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Water Access and Adherence Intention Among HIV-Positive Pregnant Women and New Mothers Receiving Antiretroviral Therapy in Zambia

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Mother-to-infant transmission of HIV is a major problem in Sub-Saharan Africa despite free or subsidized antiretroviral treatment (ART), but is significantly reduced when mothers adhere to ART. Because potable water access is limited in low-resource countries, we investigated water access and ART adherence intention among HIV-positive pregnant women and new mothers in Zambia.


Our convenience sample consisted of 150 pregnant or postpartum women receiving ART. Descriptive statistics compared type of water access by low and high levels of ART adherence intention.


Most (71%) had access to piped water, but 36% of the low-adherence intention group obtained water from a well, borehole, lake or stream, compared to only 22% of the high-adherence intention group. The low-adherence intention group was more rural (62%) than urban (38%) women but not statistically significant [unadjusted Prevalence Ratio (PR) 0.73, 95% CI: 0.52-1.02; adjusted PR 1.06, 95% CI: 0.78-1.45].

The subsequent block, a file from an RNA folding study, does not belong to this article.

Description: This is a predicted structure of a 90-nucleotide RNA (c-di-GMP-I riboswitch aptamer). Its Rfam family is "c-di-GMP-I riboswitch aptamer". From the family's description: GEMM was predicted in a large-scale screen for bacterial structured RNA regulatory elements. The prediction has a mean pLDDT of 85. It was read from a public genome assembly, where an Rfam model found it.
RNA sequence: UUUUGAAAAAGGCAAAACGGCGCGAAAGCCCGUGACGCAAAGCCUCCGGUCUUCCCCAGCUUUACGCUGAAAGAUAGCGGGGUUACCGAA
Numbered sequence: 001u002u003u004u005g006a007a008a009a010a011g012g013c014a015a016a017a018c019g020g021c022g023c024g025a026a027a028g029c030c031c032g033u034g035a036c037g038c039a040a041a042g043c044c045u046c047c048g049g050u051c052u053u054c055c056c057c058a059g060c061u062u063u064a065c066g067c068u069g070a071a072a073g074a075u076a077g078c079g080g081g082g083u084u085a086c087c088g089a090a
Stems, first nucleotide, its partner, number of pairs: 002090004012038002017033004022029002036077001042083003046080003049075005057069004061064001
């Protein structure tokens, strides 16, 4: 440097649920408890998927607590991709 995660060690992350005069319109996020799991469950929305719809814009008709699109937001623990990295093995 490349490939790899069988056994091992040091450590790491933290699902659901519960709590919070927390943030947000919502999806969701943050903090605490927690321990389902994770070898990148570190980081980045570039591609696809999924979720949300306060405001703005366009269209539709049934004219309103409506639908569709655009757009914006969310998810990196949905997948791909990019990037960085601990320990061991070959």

Providing potable water may improve ART adherence. Assessing available water sources in both rural and urban locations is critical when educating women initiating ART.

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